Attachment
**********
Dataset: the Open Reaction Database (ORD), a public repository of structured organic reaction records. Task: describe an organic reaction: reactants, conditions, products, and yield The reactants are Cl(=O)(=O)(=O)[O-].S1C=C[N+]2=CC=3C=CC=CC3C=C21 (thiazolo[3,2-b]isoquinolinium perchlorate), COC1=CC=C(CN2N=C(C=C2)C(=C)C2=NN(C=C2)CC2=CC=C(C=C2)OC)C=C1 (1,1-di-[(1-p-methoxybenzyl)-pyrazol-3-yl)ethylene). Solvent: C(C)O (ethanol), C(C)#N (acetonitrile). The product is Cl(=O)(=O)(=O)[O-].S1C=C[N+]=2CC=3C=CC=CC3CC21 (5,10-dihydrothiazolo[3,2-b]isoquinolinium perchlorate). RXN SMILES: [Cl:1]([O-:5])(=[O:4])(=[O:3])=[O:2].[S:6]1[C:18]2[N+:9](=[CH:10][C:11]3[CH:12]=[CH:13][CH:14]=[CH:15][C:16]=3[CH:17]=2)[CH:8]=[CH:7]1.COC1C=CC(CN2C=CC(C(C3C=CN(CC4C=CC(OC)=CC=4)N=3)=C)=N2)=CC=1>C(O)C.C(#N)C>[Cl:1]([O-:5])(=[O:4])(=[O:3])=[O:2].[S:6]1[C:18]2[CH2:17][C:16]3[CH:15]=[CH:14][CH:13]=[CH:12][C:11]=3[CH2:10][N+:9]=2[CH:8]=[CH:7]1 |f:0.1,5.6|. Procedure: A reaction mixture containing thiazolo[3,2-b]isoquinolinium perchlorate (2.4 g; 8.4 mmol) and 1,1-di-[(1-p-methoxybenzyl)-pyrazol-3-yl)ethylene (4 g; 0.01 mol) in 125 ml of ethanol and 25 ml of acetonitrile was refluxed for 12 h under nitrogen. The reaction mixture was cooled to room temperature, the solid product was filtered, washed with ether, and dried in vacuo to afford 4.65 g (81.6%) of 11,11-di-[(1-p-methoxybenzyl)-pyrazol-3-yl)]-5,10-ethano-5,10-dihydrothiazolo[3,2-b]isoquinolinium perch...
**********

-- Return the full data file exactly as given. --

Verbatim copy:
Dataset: the Open Reaction Database (ORD), a public repository of structured organic reaction records. Task: describe an organic reaction: reactants, conditions, products, and yield The reactants are Cl(=O)(=O)(=O)[O-].S1C=C[N+]2=CC=3C=CC=CC3C=C21 (thiazolo[3,2-b]isoquinolinium perchlorate), COC1=CC=C(CN2N=C(C=C2)C(=C)C2=NN(C=C2)CC2=CC=C(C=C2)OC)C=C1 (1,1-di-[(1-p-methoxybenzyl)-pyrazol-3-yl)ethylene). Solvent: C(C)O (ethanol), C(C)#N (acetonitrile). The product is Cl(=O)(=O)(=O)[O-].S1C=C[N+]=2CC=3C=CC=CC3CC21 (5,10-dihydrothiazolo[3,2-b]isoquinolinium perchlorate). RXN SMILES: [Cl:1]([O-:5])(=[O:4])(=[O:3])=[O:2].[S:6]1[C:18]2[N+:9](=[CH:10][C:11]3[CH:12]=[CH:13][CH:14]=[CH:15][C:16]=3[CH:17]=2)[CH:8]=[CH:7]1.COC1C=CC(CN2C=CC(C(C3C=CN(CC4C=CC(OC)=CC=4)N=3)=C)=N2)=CC=1>C(O)C.C(#N)C>[Cl:1]([O-:5])(=[O:4])(=[O:3])=[O:2].[S:6]1[C:18]2[CH2:17][C:16]3[CH:15]=[CH:14][CH:13]=[CH:12][C:11]=3[CH2:10][N+:9]=2[CH:8]=[CH:7]1 |f:0.1,5.6|. Procedure: A reaction mixture containing thiazolo[3,2-b]isoquinolinium perchlorate (2.4 g; 8.4 mmol) and 1,1-di-[(1-p-methoxybenzyl)-pyrazol-3-yl)ethylene (4 g; 0.01 mol) in 125 ml of ethanol and 25 ml of acetonitrile was refluxed for 12 h under nitrogen. The reaction mixture was cooled to room temperature, the solid product was filtered, washed with ether, and dried in vacuo to afford 4.65 g (81.6%) of 11,11-di-[(1-p-methoxybenzyl)-pyrazol-3-yl)]-5,10-ethano-5,10-dihydrothiazolo[3,2-b]isoquinolinium perch...